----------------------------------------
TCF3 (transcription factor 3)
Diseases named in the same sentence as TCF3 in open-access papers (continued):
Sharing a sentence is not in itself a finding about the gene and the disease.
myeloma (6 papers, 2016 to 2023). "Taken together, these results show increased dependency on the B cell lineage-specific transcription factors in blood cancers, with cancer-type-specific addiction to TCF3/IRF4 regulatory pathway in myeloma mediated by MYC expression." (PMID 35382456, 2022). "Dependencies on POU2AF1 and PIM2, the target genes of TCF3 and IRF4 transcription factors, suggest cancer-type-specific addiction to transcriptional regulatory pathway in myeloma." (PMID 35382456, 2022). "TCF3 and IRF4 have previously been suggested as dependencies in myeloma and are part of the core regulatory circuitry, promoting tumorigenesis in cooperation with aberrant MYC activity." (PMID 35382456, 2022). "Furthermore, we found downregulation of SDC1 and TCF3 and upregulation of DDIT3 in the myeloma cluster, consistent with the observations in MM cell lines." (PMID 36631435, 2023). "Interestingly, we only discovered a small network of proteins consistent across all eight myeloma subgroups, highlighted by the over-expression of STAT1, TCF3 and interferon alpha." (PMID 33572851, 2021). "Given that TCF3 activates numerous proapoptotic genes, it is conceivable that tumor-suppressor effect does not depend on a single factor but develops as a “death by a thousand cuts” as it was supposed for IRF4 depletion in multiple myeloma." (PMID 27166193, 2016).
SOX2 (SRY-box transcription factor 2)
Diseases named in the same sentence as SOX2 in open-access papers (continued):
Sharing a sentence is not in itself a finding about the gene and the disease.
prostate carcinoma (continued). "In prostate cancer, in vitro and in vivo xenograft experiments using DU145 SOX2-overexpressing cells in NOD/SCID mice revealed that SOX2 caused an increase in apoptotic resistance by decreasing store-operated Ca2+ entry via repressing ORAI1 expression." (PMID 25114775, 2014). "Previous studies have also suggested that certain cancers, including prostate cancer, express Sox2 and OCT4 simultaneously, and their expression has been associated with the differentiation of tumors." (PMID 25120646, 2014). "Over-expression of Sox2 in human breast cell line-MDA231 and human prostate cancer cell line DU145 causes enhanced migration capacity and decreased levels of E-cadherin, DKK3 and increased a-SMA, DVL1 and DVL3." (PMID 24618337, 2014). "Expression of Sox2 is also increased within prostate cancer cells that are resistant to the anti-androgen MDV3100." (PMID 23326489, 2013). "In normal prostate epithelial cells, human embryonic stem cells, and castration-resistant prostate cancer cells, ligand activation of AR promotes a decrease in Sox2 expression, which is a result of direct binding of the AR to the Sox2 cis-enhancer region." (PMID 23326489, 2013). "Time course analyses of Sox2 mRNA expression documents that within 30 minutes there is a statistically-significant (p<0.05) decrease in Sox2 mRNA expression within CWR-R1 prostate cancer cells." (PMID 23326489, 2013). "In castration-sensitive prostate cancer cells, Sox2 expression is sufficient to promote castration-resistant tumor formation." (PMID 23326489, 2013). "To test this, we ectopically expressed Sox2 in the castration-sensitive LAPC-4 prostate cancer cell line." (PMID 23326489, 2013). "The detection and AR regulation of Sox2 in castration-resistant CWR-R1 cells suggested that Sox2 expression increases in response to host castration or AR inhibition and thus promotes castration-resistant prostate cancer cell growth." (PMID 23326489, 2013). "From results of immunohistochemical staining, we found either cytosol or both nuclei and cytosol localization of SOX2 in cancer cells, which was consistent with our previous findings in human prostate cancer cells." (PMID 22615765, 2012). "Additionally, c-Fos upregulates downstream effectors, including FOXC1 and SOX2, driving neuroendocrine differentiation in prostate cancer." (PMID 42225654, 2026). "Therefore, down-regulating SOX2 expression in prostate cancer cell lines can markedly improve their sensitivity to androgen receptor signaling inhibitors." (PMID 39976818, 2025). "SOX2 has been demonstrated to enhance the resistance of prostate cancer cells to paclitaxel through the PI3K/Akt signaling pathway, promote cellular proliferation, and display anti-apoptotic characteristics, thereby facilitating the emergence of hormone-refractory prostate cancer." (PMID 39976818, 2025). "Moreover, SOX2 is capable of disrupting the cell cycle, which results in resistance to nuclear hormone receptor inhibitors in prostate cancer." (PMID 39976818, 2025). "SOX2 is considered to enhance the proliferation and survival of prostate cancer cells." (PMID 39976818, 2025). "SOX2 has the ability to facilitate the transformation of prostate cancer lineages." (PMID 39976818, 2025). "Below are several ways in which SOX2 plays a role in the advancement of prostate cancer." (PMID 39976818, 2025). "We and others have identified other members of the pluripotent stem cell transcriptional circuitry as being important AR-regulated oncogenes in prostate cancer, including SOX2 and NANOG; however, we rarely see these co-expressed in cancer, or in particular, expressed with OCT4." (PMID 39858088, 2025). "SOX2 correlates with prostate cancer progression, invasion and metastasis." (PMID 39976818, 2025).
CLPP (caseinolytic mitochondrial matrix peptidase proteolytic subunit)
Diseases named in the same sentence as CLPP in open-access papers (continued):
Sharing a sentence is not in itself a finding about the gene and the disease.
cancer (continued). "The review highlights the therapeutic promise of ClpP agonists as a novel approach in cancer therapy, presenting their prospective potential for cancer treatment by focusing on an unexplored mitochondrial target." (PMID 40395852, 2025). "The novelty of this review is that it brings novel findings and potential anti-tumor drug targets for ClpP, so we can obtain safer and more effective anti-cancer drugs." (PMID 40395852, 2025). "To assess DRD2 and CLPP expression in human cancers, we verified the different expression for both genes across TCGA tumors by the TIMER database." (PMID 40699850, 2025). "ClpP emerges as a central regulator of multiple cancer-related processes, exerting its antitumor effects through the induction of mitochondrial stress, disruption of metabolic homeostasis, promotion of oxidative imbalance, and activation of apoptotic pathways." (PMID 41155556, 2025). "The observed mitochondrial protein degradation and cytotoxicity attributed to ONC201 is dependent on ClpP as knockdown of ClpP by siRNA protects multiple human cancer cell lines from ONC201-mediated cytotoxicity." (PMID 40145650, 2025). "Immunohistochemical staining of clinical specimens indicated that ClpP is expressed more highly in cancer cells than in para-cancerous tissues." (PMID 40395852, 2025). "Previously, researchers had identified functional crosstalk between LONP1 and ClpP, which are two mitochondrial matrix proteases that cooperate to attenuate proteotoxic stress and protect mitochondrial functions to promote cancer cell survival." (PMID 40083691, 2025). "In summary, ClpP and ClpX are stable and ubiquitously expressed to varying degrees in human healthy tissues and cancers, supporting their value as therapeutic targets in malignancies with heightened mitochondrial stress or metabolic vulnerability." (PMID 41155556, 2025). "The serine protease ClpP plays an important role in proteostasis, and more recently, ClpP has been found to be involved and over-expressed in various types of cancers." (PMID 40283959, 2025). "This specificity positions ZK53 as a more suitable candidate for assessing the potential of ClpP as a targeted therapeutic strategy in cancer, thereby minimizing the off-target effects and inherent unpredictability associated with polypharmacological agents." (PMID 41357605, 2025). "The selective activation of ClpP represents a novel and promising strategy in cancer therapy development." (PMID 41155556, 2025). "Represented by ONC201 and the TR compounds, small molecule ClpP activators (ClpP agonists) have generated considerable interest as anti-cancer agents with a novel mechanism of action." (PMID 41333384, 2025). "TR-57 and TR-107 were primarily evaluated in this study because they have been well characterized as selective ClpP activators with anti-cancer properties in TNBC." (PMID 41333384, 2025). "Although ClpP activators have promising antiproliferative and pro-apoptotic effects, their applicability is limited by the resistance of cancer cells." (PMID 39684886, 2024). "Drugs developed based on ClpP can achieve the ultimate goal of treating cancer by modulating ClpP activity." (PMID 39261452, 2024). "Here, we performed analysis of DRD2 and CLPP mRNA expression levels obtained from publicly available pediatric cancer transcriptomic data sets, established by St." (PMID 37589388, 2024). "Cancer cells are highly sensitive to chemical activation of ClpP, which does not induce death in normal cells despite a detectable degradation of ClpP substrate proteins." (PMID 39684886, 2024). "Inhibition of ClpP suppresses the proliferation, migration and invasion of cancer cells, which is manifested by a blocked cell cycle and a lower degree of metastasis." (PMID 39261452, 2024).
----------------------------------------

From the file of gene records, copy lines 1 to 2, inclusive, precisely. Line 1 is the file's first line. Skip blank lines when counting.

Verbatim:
TCF3 (transcription factor 3)
Diseases named in the same sentence as TCF3 in open-access papers (continued):